This did not happen overnight, but was the fruit of his tireless dedication and unbounded energy. What became the Jorge Ordoñez Collection was not purely a matter of selecting the best wines with which he was familiar. He improved his selection of wines by earning the trust of traditional wine making families and assisting them as they adjusted to the modern taste - the wines themselves as well as their commercial presentation. 

There is a lot that goes into the bottle of wine you have on your table. In October Ruth and I, two novices, visited one of the wineries he recommended in the small town of Haro in La Rioja Alta. The bodega was founded 75 years ago, and the family tradition has continued through the founder's sons, Isaac and Manuel. 

Their accommodating assistant, Jesús Viguera, showed us how they make all of their oak barrels on site and told us of the process of rotating the vintage from one barrel to the next. He explained that they consider the shape and weight of the bottle, and even the quality of cork. The Muga family obtains their corks from a Portuguese family whom they have known for years. Some of their corks come from the bark on the branches of the cork tree, other corks are made from the bark of the trunk. Each source has its own qualities. The best are very dense, and exclude most outside atmospheric influences. To my astonishment, I learned that the individual cork for the best Muga wines may cost as much as $1 per bottle!

When we finished our tour we were ushered into the tasting room to sample four or five typical wines. Soon we were served a freshly prepared platter of huevos revueltos con chorizo (scrambled eggs and chorizo sausage) and were warmly greeted by Manu Muga, one of the sons and owners.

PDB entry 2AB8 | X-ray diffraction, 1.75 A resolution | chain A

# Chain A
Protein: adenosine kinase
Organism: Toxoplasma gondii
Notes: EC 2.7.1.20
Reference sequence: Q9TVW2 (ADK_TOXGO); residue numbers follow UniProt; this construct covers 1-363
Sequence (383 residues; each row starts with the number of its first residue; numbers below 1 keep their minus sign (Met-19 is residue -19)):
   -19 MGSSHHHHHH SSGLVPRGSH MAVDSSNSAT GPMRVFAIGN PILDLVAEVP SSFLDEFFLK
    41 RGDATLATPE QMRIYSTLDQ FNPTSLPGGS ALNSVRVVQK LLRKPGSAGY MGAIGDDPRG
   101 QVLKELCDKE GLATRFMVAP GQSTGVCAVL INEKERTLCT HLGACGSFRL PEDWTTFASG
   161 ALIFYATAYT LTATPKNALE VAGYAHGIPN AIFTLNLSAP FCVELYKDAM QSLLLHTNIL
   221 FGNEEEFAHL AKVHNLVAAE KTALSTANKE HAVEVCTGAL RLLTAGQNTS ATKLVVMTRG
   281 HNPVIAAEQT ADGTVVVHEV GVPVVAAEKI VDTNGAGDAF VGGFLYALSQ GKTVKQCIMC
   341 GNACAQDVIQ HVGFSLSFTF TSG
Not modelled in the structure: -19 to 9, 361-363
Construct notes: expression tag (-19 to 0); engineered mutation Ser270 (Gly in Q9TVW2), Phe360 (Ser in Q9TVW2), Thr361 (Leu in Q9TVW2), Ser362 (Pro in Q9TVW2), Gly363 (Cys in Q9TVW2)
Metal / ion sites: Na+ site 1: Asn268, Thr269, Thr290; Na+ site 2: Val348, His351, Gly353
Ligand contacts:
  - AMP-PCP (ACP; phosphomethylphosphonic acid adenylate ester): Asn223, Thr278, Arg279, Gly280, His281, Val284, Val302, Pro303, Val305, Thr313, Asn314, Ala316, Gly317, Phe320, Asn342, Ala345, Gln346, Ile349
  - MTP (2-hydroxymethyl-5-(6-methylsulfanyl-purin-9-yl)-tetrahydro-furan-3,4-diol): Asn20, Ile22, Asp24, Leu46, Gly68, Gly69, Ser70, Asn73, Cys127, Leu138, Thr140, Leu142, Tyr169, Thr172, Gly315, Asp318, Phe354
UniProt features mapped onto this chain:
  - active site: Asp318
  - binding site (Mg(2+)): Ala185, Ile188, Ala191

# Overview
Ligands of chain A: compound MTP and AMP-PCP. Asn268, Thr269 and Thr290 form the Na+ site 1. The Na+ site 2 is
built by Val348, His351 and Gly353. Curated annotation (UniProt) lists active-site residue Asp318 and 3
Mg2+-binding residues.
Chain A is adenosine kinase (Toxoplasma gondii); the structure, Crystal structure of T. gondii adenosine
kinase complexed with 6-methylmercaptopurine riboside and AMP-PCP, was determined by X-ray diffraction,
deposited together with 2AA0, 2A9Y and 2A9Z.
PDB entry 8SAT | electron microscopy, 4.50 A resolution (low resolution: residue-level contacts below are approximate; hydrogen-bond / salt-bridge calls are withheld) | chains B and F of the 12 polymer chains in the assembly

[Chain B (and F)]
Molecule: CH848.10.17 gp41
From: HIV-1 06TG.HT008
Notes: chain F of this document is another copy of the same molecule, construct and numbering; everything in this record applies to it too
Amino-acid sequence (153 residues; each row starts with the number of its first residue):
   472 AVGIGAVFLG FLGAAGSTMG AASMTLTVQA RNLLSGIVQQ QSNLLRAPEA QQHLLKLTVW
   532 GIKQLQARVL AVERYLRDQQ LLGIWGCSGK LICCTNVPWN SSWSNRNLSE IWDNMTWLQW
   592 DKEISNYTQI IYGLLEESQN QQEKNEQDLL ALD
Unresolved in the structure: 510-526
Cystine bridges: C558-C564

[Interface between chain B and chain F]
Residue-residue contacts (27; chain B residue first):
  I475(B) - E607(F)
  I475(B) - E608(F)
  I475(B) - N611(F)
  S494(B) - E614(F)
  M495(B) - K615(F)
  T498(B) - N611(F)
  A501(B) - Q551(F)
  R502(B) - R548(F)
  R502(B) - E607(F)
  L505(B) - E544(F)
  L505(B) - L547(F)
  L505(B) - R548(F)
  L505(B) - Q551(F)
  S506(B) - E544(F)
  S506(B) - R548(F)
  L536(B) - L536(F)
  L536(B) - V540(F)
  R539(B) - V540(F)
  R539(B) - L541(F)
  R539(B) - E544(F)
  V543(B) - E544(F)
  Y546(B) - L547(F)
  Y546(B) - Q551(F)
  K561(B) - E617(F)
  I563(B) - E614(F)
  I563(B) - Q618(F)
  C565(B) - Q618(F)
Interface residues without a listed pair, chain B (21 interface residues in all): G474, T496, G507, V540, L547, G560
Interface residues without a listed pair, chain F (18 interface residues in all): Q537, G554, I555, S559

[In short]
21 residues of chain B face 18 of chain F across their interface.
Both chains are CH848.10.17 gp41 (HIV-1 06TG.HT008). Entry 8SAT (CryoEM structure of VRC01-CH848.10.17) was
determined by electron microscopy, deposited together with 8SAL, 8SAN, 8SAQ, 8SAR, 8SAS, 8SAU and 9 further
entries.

While we were walking through the facility, Jesús spoke of Jorge Ordoñez with great respect. He said that Jorge was a man who expected their highly respected winery to meet the highest of standards. His visit was a serious event for which they prepared with great care. Each time he visits they find him a warm and gracious partner who has as much respect for them as they do for him. 

During a typical visit Jorge and one or two associates taste wine from many casks. They take careful notes about the subtle characteristics of the wine in each barrel. Finally they blend the wine: for example, he may select 45% of the juice of Tempranillo grapes in barrel #16, another 20% Tempranillo from barrel #26, 10% and 5% respectively of wine from Mazuelo grapes from casks #2 and 8, 10% from the Gracielo grapes in barrel #2. He blends them with the nose of a true oenophile, and finally might adjust the blend by adding a touch of Tempranillo from yet another barrel. The result: a new vintage of a particular wine is born. 

This indefatigable and unassuming man visits many bodegas in the course of each winter and spring. His goal is to promote the unique virtues of wine from the country that he loves, as well as to offer the many fine wines of his personal collection. His green monogram appears on every bottle of his collection. He impressed upon me that the future of Spanish wine production is in the grapes native to Spain, produced by artisans, and appreciated for their special qualities - not in high volume products. 

What I find most appealing about Jorge is his integrity, his lack of pretension and his joyful approach to life. When he recommends wines to La Tienda he does not list costly bottles of wine which might bring him more income. Instead he includes wines from across the spectrum which are good values for their price. He wants you to enjoy life through the wines of Spain. And, I must say, I find joy in his company. 

Tu amigo,